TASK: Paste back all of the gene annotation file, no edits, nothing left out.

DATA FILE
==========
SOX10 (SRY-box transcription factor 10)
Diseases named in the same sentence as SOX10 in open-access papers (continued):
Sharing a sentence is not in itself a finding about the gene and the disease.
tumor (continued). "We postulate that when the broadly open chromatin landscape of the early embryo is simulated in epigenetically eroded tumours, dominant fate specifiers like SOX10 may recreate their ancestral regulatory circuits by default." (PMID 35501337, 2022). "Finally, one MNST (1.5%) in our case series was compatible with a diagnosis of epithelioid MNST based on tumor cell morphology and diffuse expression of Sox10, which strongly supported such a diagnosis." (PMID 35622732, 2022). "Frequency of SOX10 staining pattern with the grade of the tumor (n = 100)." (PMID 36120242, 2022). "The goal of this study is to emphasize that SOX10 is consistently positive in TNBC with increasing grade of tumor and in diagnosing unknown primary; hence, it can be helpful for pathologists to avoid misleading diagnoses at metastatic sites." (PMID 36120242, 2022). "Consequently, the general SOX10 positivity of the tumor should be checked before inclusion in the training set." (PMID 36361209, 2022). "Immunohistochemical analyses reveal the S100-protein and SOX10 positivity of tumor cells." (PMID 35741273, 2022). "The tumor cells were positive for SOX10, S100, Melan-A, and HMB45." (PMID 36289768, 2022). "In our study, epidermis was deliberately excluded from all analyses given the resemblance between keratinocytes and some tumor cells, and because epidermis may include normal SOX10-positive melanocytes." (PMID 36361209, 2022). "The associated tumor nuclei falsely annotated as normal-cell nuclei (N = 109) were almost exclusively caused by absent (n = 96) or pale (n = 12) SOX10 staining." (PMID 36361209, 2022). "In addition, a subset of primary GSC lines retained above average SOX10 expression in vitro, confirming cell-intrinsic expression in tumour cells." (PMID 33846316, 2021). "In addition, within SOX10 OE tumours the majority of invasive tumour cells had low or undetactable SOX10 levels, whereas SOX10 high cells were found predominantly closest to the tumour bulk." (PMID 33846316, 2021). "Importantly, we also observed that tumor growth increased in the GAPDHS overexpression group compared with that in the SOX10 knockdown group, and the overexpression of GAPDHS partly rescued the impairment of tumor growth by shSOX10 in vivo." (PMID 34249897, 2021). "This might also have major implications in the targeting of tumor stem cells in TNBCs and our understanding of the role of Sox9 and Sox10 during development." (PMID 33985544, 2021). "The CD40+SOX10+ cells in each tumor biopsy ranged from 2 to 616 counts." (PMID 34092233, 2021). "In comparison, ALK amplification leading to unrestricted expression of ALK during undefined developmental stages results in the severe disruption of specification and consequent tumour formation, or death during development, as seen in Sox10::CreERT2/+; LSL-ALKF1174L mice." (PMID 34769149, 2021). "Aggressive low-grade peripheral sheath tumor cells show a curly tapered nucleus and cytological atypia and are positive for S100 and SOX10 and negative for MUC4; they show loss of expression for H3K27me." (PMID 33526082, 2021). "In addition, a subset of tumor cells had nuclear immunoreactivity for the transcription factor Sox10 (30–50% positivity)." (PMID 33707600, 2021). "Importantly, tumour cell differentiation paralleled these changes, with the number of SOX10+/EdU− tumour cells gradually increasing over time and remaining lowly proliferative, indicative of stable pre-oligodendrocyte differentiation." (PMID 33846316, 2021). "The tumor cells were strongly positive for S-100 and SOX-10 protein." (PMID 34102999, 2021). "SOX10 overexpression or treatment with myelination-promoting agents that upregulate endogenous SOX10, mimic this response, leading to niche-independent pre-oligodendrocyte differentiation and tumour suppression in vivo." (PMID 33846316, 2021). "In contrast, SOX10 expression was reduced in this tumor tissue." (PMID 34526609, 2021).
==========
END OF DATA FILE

SOX10 (SRY-box transcription factor 10)
Diseases named in the same sentence as SOX10 in open-access papers (continued):
Sharing a sentence is not in itself a finding about the gene and the disease.
tumor (continued). "We postulate that when the broadly open chromatin landscape of the early embryo is simulated in epigenetically eroded tumours, dominant fate specifiers like SOX10 may recreate their ancestral regulatory circuits by default." (PMID 35501337, 2022). "Finally, one MNST (1.5%) in our case series was compatible with a diagnosis of epithelioid MNST based on tumor cell morphology and diffuse expression of Sox10, which strongly supported such a diagnosis." (PMID 35622732, 2022). "Frequency of SOX10 staining pattern with the grade of the tumor (n = 100)." (PMID 36120242, 2022). "The goal of this study is to emphasize that SOX10 is consistently positive in TNBC with increasing grade of tumor and in diagnosing unknown primary; hence, it can be helpful for pathologists to avoid misleading diagnoses at metastatic sites." (PMID 36120242, 2022). "Consequently, the general SOX10 positivity of the tumor should be checked before inclusion in the training set." (PMID 36361209, 2022). "Immunohistochemical analyses reveal the S100-protein and SOX10 positivity of tumor cells." (PMID 35741273, 2022). "The tumor cells were positive for SOX10, S100, Melan-A, and HMB45." (PMID 36289768, 2022). "In our study, epidermis was deliberately excluded from all analyses given the resemblance between keratinocytes and some tumor cells, and because epidermis may include normal SOX10-positive melanocytes." (PMID 36361209, 2022). "The associated tumor nuclei falsely annotated as normal-cell nuclei (N = 109) were almost exclusively caused by absent (n = 96) or pale (n = 12) SOX10 staining." (PMID 36361209, 2022). "In addition, a subset of primary GSC lines retained above average SOX10 expression in vitro, confirming cell-intrinsic expression in tumour cells." (PMID 33846316, 2021). "In addition, within SOX10 OE tumours the majority of invasive tumour cells had low or undetactable SOX10 levels, whereas SOX10 high cells were found predominantly closest to the tumour bulk." (PMID 33846316, 2021). "Importantly, we also observed that tumor growth increased in the GAPDHS overexpression group compared with that in the SOX10 knockdown group, and the overexpression of GAPDHS partly rescued the impairment of tumor growth by shSOX10 in vivo." (PMID 34249897, 2021). "This might also have major implications in the targeting of tumor stem cells in TNBCs and our understanding of the role of Sox9 and Sox10 during development." (PMID 33985544, 2021). "The CD40+SOX10+ cells in each tumor biopsy ranged from 2 to 616 counts." (PMID 34092233, 2021). "In comparison, ALK amplification leading to unrestricted expression of ALK during undefined developmental stages results in the severe disruption of specification and consequent tumour formation, or death during development, as seen in Sox10::CreERT2/+; LSL-ALKF1174L mice." (PMID 34769149, 2021). "Aggressive low-grade peripheral sheath tumor cells show a curly tapered nucleus and cytological atypia and are positive for S100 and SOX10 and negative for MUC4; they show loss of expression for H3K27me." (PMID 33526082, 2021). "In addition, a subset of tumor cells had nuclear immunoreactivity for the transcription factor Sox10 (30–50% positivity)." (PMID 33707600, 2021). "Importantly, tumour cell differentiation paralleled these changes, with the number of SOX10+/EdU− tumour cells gradually increasing over time and remaining lowly proliferative, indicative of stable pre-oligodendrocyte differentiation." (PMID 33846316, 2021). "The tumor cells were strongly positive for S-100 and SOX-10 protein." (PMID 34102999, 2021). "SOX10 overexpression or treatment with myelination-promoting agents that upregulate endogenous SOX10, mimic this response, leading to niche-independent pre-oligodendrocyte differentiation and tumour suppression in vivo." (PMID 33846316, 2021). "In contrast, SOX10 expression was reduced in this tumor tissue." (PMID 34526609, 2021).